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VAMPEDIA

Vampedia entry

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John Polidori’s “The Vampyre” is a very detailed and beautifully written piece of work that was created in the year 1816. This story about southeastern European legends was what established what the vampire is as we know it. One character that I would like to expand on and who I found to be tragically innocent in a sense was the character of Aubrey in “The Vampyre”. He was a gentleman who came to London and only had a sister left after his parents passed away. He also possessed wealth left by his parents and took care of it just as his parents had instructed him to do so. Aubrey was a very humble man who believed “the dream of poets were the realities of life.” He travels to Rome in the company of Lord Ruthven, whom ignited feelings of awe from all of those who he met. Later on in this story, Ruthven is supposedly killed and comes back to life and marries Aubrey’s sister, leaving him speechless and on the brink of insanity. He simply could not believe Ruthven came back from the dead. Aubrey became extremely sick and died after he wrote a letter to his sister warning her about Ruthven, but the letter never arrived to her. Ruthven drains her of her blood and passes away as well. This is a very tragic way to die, after having been such a frank young man with good intentions. This character could definitely be a representation of the author, John Polidori, who travelled with Lord Byron as his physician in real life. There are already similarities there, with both of the real life and fictional people traveling together. The downfall of Aubrey is also tied to Lord Ruthven, just as the death of John Polidori’s life was taken by his own hand due to feeling like Lord Byron was literally destroying him alive. Lord Byron also took Polidori’s “The Vampyre” and published it as his own, furthering his destruction and humiliation of Polidori, who could not take any more suffering and ended his own life. The character of Aubrey could be seen as the fictional parallel to Polidori, who foreshadowed his own death in “The Vampyre.”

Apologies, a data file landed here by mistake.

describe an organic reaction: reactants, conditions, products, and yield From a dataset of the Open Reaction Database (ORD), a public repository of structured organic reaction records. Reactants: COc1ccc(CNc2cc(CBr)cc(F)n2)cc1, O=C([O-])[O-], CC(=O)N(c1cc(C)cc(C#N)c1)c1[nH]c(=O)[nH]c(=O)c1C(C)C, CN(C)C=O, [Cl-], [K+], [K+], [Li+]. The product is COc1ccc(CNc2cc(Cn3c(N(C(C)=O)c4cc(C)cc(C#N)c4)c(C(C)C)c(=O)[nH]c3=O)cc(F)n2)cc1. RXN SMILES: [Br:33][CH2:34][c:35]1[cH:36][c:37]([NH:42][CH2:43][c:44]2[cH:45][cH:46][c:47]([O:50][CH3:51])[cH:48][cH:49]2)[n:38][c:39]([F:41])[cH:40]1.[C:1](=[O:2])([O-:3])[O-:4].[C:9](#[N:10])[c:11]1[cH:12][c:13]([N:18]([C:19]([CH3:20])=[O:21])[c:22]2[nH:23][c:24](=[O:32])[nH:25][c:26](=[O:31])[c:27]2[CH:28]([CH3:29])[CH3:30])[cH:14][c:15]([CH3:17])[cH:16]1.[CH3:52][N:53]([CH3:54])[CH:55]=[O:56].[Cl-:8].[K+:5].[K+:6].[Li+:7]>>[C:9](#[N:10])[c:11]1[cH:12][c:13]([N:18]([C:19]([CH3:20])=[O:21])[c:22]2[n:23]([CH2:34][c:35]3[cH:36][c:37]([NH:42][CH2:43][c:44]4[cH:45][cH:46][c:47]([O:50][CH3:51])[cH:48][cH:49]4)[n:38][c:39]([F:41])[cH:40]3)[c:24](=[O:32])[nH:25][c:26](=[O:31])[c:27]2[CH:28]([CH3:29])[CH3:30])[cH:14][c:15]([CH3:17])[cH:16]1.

Works Cited:

  1. Biography of John Polidori:

http://www.public.asu.edu/~cajsa/thevampyre1816/polidori_bio.htm

https://publicdomainreview.org/2014/10/16/the-poet-the-physician-and-the-birth-of-the-modern-vampie

2. John Polidori's "The Vampyre" published 1819

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